Chief Secretary: Government not taking autonomy talks seriously

Central Government’s lack of enthusiasm has stalled talks on Tobago’s self-government, Tobago House of Assembly (THA) Chief Secretary Orville London has said.

London is leading a team of Tobago officials in negotiations with a committee from Central Government—headed by Minister of the Arts and Multiculturalism Dr. Lincoln Douglas—to secure autonomy for the island within the state of Trinidad and Tobago.

The Tobago team also comprises Tobago Platform of Truth (TPT) leader Hochoy Charles, Stanford Callender of the People’s National Movement (PNM) and Allan Richards, Convenor of the Secretariat for Tobago’s Autonomy, with attorneys Gilbert Peterson, SC and Ingrid Melville as advisers.

The other members of the Central Government team are Ganga Singh, Minister of the Environment and Water Resources, Devant Maharaj, Minister of Food Production, Dr. Delmon Baker, Minister of Tobago Development and advisers Christo Gift, SC, and Ashworth Jack, leader of the Tobago Organisation of the People (TOP).

The Chief Secretary is very “troubled” by the apparent disinterest in progressing with the discussions shown by the Government team.

The teams first met on March 4, after Prime Minister Kamla Persad-Bissessar named the Government team. This was in response to several unanswered requests by Tobago’s Forum of Political Parties since September 2014 to meet and discuss Tobago’s path forward.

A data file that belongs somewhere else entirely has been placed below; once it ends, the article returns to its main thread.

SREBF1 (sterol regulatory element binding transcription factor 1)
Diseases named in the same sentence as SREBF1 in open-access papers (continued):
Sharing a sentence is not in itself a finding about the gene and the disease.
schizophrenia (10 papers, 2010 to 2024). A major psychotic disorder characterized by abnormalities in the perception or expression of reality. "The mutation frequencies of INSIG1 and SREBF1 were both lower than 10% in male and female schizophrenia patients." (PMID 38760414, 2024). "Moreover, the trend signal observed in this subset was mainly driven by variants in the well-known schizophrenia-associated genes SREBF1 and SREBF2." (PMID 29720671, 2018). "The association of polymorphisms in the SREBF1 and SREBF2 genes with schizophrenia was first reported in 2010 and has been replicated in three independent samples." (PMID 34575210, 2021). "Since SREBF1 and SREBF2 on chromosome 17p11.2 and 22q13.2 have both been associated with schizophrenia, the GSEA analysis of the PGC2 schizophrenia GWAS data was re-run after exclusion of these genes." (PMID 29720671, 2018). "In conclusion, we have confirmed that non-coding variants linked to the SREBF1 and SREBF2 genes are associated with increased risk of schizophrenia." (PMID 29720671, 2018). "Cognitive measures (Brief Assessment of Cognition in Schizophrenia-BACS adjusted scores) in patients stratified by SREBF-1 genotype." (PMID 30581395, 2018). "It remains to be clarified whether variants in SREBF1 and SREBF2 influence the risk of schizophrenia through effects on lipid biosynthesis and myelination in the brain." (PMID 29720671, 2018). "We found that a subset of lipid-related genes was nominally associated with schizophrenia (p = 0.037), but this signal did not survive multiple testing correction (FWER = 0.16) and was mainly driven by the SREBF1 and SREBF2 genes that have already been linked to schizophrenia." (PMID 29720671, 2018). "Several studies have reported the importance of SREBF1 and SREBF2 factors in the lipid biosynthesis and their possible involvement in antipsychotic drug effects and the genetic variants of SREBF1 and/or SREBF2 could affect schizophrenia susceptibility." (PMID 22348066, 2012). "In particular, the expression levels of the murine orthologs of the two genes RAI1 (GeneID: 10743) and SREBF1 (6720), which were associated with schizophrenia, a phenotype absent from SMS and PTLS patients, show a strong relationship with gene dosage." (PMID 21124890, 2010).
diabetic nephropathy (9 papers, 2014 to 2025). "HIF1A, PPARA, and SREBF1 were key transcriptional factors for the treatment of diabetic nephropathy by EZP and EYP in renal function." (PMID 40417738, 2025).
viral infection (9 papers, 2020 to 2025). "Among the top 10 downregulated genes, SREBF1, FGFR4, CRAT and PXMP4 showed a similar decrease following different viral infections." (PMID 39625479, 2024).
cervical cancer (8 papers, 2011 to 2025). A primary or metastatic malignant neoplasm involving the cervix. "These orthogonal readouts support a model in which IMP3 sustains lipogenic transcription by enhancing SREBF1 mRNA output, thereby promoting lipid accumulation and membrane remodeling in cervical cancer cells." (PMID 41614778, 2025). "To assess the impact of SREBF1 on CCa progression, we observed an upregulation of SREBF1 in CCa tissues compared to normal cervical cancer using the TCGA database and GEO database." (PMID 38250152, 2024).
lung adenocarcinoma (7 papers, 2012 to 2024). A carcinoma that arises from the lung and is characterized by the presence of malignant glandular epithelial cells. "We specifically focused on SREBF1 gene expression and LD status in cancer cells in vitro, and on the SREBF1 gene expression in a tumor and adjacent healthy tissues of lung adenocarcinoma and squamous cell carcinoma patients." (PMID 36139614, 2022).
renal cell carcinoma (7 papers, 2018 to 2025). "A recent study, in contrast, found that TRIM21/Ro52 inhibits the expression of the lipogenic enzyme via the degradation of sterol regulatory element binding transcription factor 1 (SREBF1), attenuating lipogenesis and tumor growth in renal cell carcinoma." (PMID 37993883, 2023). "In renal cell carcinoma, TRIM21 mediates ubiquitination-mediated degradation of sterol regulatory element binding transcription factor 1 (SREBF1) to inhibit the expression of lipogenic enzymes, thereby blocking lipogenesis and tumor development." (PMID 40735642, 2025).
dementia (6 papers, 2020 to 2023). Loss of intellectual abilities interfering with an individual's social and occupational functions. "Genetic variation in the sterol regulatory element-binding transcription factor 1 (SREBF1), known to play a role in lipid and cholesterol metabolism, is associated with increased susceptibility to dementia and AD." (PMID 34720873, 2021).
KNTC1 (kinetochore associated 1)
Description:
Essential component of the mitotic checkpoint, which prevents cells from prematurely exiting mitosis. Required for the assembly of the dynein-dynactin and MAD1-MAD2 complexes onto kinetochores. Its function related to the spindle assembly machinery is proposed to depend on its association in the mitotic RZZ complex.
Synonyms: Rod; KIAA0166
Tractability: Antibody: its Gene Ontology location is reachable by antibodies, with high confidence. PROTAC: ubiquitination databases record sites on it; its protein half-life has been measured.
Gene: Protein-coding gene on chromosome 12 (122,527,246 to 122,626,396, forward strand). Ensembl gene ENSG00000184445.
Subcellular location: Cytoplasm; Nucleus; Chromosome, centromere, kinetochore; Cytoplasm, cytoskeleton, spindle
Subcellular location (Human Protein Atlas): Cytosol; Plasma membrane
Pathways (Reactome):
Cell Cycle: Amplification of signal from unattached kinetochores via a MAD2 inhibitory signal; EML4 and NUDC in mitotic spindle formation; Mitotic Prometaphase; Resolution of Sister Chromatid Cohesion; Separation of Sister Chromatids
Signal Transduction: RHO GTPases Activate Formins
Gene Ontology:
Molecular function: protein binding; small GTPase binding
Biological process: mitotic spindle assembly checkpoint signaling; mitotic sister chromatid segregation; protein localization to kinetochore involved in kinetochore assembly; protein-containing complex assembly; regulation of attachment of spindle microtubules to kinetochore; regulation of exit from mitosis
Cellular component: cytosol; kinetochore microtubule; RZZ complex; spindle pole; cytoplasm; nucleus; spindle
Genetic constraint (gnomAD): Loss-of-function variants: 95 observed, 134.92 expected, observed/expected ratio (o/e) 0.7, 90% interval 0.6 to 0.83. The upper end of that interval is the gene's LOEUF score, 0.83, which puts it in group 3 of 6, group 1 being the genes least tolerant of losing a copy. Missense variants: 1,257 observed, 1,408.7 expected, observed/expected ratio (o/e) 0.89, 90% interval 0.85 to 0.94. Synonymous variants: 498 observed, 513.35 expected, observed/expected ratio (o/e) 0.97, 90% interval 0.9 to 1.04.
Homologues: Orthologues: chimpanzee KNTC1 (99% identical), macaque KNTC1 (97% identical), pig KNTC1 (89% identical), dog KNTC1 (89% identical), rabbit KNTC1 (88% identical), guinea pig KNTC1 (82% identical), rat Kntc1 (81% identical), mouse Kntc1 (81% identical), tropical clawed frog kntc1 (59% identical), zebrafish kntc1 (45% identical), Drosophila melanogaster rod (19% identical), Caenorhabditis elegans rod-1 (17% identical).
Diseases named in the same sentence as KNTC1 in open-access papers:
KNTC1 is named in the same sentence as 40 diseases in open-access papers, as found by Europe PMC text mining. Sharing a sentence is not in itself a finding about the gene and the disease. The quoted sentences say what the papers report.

A second meeting was scheduled for March 27 at the Hyatt Regency Hotel in Port of Spain, but was rescheduled to April 15 at Dr. Douglas’ request. A third meeting, set for May 6 in Tobago, was cancelled to allow the Government ministers to attend a sitting of Parliament.

London found it “interesting” that the last meeting was postponed so that the ministers could participate in the suspension of Opposition Leader Keith Rowley in the House of Representatives. Since then, London said, he has received no communication from the Government team on a new date.

Members of the Tobago team, meanwhile, have been meeting to discuss the way forward.

“We would have done our homework,” London stated. “Based on our last discussion (with the Central Government team), we were supposed to prepare a document to send to the Government team indicating what our position is and also indicating our concerns with the 2013 position, which the government is saying is its present position.

“This is a disappointing stance on the part of the Central Government because we have taken pains to identify the shortcomings of the 2013 legislation, and the ways in which that 2013 legislation does not in any way meet with the 11 demands of the people of Tobago, nor with the intent of the 1977 resolution,” London said.

“What we were being offered in 2013 would have in some ways placed the THA in an even weaker position than it is at present, based on Act No. 40 of 1996.”

The Central Government was also supposed to provide the Tobago team with its formal position, London noted, but they have not yet done so. The Chief Secretary said he is looking forward to receiving that document.